Expired Study
This study is not currently recruiting Study Participants on ClinicalConnection.com. If you would like to find active studies please search for clinical trials.

West Haven, Connecticut 06516


Purpose:

Gamma-aminobutyric acid (GABA) is a type of neurotransmitter, which is a chemical that transmits information within and from the brain to all parts of the body. By lowering the level of another neurotransmitter called dopamine, GABA may have the ability to diminish cocaine cravings in addicts. The purpose of this study is to gather information on the interaction between cocaine and selected GABA enhancing medications in individuals addicted to cocaine. This may lead to future clinical studies using GABA medications to treat cocaine addiction.


Study summary:

GABA is an inhibitory neurotransmitter that is found primarily in the brain. High GABA levels result in low levels of dopamine, another neurotransmitter that is the brain's "feel good" chemical and which plays a primary role in cocaine drug addiction. Cravings for cocaine can be reduced by lowering dopamine levels. This makes GABA-altering medications a potential treatment for cocaine addiction. This study will involve five GABA enhancing medications: tiagabine, topiramate, valproic acid, baclofen, and progesterone. The purpose of the study is to evaluate the interaction between GABA medications and cocaine in terms of safety and craving responses. In turn, these findings may guide future cocaine pharmacotherapy trials. This 6-day inpatient study will begin with an orientation session to familiarize participants with study procedures. The evening of Day 1, all participants will receive placebo medication. On Days 2 through 4, participants will receive one of five GABA medications. The GABA medications will be given in gradually increasing doses to attain therapeutic levels while maintaining safety and minimizing side effects. Three experimental cocaine sessions will take place; one while the participants are receiving the placebo medication and two while the participants are receiving the GABA medications. During these sessions, cocaine will be administered intravenously in three increasing doses, each separated by 30-minute intervals. This will allow the participants' subjective and physiological responses during cocaine administration to return to baseline levels before the next dose. Blood will be drawn after each dose; heart rate, blood pressure, and an ECG will be monitored throughout the sessions. At the end of each session, questionnaires will be administered to assess the effects of cocaine and related mood states, as well as allow the participants to report any adverse events, depression, craving, or withdrawal symptoms. This study is now closed and published.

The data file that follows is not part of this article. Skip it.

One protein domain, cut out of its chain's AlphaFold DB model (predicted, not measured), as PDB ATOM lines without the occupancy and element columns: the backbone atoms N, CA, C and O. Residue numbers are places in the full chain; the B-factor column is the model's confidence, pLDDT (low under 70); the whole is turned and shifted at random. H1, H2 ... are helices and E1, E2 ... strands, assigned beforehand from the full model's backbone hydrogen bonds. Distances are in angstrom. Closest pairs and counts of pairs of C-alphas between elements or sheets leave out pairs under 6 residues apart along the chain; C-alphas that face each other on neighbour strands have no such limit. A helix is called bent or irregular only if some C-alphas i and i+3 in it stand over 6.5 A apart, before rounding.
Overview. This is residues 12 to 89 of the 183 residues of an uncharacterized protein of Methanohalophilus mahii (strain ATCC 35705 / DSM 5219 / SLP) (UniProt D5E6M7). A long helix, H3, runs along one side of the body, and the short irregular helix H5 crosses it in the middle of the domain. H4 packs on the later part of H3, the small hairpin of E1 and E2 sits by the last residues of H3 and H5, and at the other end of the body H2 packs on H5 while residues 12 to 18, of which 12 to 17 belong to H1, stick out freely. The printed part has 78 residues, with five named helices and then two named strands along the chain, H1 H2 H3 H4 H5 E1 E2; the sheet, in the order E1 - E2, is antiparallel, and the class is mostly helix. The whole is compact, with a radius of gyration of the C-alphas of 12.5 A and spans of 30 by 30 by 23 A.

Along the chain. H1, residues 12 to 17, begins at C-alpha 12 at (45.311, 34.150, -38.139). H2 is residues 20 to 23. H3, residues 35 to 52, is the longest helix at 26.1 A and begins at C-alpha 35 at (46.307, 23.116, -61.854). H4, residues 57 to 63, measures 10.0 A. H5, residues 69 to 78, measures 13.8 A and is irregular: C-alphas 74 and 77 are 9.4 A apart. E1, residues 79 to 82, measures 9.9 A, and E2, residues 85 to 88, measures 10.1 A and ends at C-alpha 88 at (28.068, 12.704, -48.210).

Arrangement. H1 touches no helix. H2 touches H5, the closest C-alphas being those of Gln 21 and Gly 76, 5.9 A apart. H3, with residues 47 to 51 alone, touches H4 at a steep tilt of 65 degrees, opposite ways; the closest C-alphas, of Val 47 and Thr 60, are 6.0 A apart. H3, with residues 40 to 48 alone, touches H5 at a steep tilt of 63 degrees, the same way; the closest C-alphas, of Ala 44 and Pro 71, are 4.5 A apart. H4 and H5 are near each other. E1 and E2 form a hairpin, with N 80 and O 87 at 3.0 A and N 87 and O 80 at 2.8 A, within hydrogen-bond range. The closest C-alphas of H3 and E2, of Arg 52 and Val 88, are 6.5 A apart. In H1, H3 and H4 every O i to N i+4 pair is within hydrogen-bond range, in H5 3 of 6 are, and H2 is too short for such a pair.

Criteria:

Inclusion Criteria: - Meets DSM-IV criteria for cocaine dependence - History of smoked or intravenous cocaine use on average of at least once a week over a 6 month period - Positive urine test for cocaine - No current medical problems - Normal electrocardiogram - If female, willing to use contraception throughout the study Exclusion Criteria: - Seeking treatment for cocaine dependence - Current major psychiatric illness, including mood disorder, psychotic disorder, or anxiety disorder - Current dependence on alcohol or any drugs other than cocaine or nicotine - History of major medical illness, including liver disease, suspected or known cancer, thrombophlebitis, or other medical conditions that are considered unsafe for study participants by the investigator - Known allergy to study medications - Pregnant or breastfeeding


NCT ID:

NCT00142883


Primary Contact:

Principal Investigator
Thomas R Kosten, MD
Yale University


Backup Contact:

N/A


Location Contact:

West Haven, Connecticut 06516
United States



There is no listed contact information for this specific location.

Site Status: N/A


Data Source: ClinicalTrials.gov

Date Processed: December 13, 2017

Modifications to this listing: Only selected fields are shown, please use the link below to view all information about this clinical trial.


Click to view Full Listing

This study is not currently recruiting Study Participants on ClinicalConnection.com. The form below is not enabled.